5/16/12 | 493 views
Second Avenue Subway Seen as Key to Parish in Work Zone
After the blow of a routine whistle, the reverberations caused by the ongoing construction of the Second Avenue Subway arrive, on schedule, at St. John the Martyr Church on Manhattan’s Upper East Side.
Such has been the state of affairs there for the past six to eight months.
“This is the history of our city—our city is changing all the time,” said Father Sean R. Harlow, O. Carm., pastor of St. John the Martyr. “It’s a dynamic city filled with energy. In the long run, this is going to be a tremendous benefit to our church.”
Construction of the first phase of the Second Avenue Subway is scheduled to be completed in December 2016, according to the Metropolitan Transportation Authority (MTA). The first phase of the two-track line will provide service from 96th Street to 63rd Street as an extension of the Q train.
Because of the commotion and, for many, the confusion that continues to surface about the Second Avenue Subway, St. John the Martyr parish reached out to the community by sponsoring a moderated panel discussion, “Why a Second Avenue Subway Now?” in the basement of St. John the Martyr at 250 E. 72 St. Approximately 60 citizens attended the April 26 forum.
“We’re sitting on a subway station right now,” Father Harlow said after the forum. “People are going to be pouring out of the subway station on the four corners here at 72nd [Street] and Second Avenue.”
Those same people, he said, will be seeking places to live, shop and, most importantly, attend Mass.
St. John’s hosted the gathering, the pastor said, to provide neighborhood residents with the context and perspective as the pros and cons of the subway’s construction continue to be debated.
“The Church is very aware of the needs of our good community and wants to serve those needs as best as we can,” Father Harlow said. “We see ourselves as a vibrant part of the present community.”
“There are so many questions,” he continued. “The Second Avenue Subway is causing such an upheaval in people’s lives.”
Specifically at St. John’s, “people are finding it difficult to find us, with all the construction going on around us, and all the scaffolding up on 72nd Street.”
Elderly parishioners are particularly challenged, he said, primarily because of disruptions in the streets and intersections. “The intersections can get very dangerous, especially on a rainy day or if we have snow.”
At present, many of the regular churchgoers of St. John the Martyr avoid the work zones altogether by attending other nearby Catholic churches not as adversely affected by the construction, the pastor reports.
The April 26 panel was moderated by Sam Schwartz, a former chief engineer and a former first deputy commissioner of the New York City Dept. of Transportation and a former New York City traffic commissioner.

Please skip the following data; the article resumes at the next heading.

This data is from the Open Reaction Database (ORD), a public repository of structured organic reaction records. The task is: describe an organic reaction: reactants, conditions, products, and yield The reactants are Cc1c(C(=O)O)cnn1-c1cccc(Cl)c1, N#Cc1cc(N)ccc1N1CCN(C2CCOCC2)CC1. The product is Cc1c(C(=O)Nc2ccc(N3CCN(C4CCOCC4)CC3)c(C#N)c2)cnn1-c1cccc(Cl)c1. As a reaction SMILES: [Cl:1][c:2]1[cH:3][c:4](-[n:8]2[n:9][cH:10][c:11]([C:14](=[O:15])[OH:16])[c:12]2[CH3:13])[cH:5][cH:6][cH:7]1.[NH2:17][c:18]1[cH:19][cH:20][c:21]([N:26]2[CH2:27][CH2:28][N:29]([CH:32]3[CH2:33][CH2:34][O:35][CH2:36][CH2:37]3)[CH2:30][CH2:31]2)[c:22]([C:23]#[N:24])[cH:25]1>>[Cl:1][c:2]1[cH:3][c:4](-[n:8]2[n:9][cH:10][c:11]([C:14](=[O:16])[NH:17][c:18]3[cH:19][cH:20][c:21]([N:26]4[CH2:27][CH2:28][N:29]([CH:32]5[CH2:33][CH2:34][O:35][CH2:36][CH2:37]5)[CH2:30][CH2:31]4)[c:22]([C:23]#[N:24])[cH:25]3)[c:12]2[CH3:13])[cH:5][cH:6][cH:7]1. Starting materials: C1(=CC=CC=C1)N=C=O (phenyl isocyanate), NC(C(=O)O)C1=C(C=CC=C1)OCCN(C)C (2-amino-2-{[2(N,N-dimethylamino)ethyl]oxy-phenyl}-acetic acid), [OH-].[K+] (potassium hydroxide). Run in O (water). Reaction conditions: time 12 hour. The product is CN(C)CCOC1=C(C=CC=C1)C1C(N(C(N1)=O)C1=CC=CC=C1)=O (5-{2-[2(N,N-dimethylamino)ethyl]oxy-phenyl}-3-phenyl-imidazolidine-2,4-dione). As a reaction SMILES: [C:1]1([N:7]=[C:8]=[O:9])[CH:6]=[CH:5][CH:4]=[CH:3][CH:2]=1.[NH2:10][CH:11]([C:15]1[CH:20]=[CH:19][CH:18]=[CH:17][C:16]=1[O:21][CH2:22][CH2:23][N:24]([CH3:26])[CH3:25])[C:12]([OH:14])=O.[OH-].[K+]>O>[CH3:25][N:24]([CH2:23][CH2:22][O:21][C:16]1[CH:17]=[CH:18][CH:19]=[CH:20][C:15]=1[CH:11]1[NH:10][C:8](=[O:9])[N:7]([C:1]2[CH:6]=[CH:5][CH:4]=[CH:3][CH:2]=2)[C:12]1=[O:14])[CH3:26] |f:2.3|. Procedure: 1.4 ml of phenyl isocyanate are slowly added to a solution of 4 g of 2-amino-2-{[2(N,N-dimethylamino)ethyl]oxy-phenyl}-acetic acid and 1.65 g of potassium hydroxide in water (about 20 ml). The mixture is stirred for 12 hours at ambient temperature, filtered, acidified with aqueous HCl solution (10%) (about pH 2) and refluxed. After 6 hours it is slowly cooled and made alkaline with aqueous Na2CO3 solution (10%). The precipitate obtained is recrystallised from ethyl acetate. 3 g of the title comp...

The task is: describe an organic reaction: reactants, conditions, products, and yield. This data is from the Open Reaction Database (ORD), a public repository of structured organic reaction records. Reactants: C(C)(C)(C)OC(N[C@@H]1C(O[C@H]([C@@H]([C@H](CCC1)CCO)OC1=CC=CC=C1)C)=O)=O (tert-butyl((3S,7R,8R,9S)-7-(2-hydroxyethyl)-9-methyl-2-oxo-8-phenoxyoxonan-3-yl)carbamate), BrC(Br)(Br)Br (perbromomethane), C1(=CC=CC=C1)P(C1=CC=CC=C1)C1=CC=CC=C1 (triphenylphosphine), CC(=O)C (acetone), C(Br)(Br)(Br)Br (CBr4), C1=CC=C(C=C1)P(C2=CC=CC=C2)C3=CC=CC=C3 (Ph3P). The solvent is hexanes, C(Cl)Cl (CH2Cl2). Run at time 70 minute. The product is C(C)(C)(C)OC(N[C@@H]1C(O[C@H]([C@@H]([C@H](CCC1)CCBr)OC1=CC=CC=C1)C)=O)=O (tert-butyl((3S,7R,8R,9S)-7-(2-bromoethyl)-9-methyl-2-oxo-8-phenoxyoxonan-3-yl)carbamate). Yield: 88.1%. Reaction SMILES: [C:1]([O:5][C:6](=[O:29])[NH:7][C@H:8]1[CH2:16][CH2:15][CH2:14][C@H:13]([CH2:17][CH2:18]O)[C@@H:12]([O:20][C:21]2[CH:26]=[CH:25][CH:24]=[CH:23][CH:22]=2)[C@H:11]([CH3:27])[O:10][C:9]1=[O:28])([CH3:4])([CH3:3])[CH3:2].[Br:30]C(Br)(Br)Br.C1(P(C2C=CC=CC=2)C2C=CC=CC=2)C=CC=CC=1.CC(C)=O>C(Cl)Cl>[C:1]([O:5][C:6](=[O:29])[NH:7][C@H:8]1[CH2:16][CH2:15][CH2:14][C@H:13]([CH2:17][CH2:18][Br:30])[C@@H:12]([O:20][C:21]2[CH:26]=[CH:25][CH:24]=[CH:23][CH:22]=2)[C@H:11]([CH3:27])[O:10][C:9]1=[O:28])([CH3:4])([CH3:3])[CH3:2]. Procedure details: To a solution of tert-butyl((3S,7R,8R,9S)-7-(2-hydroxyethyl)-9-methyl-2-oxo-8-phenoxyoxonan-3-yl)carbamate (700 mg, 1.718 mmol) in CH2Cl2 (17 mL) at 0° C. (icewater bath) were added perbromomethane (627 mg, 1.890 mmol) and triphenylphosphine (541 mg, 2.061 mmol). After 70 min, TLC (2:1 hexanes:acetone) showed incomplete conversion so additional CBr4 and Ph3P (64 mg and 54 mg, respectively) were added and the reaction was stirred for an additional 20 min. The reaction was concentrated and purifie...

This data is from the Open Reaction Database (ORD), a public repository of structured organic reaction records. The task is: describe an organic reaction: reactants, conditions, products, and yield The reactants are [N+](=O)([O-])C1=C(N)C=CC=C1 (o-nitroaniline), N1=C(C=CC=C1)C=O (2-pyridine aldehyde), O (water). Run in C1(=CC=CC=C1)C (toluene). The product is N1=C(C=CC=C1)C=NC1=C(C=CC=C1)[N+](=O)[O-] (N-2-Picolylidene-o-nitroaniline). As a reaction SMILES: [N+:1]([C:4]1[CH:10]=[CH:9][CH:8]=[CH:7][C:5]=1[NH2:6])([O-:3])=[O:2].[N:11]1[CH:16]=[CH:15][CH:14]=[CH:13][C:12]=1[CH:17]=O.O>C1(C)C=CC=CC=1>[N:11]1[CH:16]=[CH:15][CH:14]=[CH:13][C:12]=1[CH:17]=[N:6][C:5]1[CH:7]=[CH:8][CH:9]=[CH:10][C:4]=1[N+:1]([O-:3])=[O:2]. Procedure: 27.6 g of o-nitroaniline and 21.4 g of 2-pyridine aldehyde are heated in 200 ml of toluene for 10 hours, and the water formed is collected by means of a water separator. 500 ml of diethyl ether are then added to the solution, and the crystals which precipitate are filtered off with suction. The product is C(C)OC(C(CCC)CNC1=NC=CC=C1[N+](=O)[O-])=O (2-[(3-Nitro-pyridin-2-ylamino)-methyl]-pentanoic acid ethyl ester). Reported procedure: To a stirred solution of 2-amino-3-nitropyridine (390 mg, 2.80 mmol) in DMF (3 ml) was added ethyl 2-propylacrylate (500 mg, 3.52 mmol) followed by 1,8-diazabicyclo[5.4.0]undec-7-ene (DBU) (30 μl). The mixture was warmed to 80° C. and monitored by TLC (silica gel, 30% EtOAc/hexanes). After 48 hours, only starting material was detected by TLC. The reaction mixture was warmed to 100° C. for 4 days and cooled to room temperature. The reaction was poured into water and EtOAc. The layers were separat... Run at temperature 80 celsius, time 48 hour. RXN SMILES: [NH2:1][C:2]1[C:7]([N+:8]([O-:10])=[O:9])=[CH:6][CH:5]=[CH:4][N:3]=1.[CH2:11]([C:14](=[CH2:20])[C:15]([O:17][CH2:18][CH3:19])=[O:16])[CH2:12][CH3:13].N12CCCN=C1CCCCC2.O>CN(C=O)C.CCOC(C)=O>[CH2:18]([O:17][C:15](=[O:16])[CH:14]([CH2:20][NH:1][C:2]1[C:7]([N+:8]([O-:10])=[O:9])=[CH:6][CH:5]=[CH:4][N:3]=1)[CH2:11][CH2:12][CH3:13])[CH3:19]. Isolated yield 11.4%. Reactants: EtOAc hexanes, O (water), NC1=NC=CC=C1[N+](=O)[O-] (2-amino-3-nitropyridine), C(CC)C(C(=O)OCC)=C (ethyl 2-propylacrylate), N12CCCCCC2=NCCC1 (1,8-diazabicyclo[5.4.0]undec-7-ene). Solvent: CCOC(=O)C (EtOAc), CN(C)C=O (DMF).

Panelists were Peter Derrick, a transit historian and author of “Tunneling to the Future: The Story of the Great Subway Expansion That Saved New York” who is a former assistant director for the MTA; Doreen M. Frasca, who served as an MTA commissioner from 2008 to 2011, and as chair of the MTA’s transit committee, and is president of a firm that specializes in the structuring and financing of airport, airport access and other transportation-related projects; Martin Paul Orenstein, a veteran real estate broker and property manager, and Stuart Halper, an attorney who specializes in real estate law and co-owner of a company that manages condominiums, cooperatives and rental properties.
Ms. Frasca, a resident of the Upper East Side, attends Mass at St. Vincent Ferrer Church on East 66th Street.
“I love our system,” she said of New York’s mass transit. “To me, it kind of personifies New York and what New York is all about. We’re loud, we’re sometimes rude, we can be maddingly efficient or we can be enormously frustrating, but we never disappoint.”
She would like to see the transit system continue to grow and thrive, she said.
“Transit is like the arteries and veins of the body,” she said. “It’s so critical to the growth and thriving of the city, and yet, we’re always going hat in hand to beg for more money for it.”
Ms. Frasca also spent 20 years on Wall Street, helping clients to evaluate the feasibility of project financings, structuring financial plans and accessing bond markets.
“It’s incumbent on all of us to be more vocal with our state senators to say we really have to move transit up on the priority list so that projects like Second Avenue Subway can have the funding to move expeditiously…to their conclusion,” she added.
Commuters, she said, should also be mindful of the plight of MTA workers. “These folks are real champs. A lot of these folks are doing jobs that I don’t think anyone in this room would want to do,” she said.
“I’m not sure people really appreciate how difficult it is and how important it is that the folks that are operating those trains are getting you and your loved ones safely to work and to home every day.”
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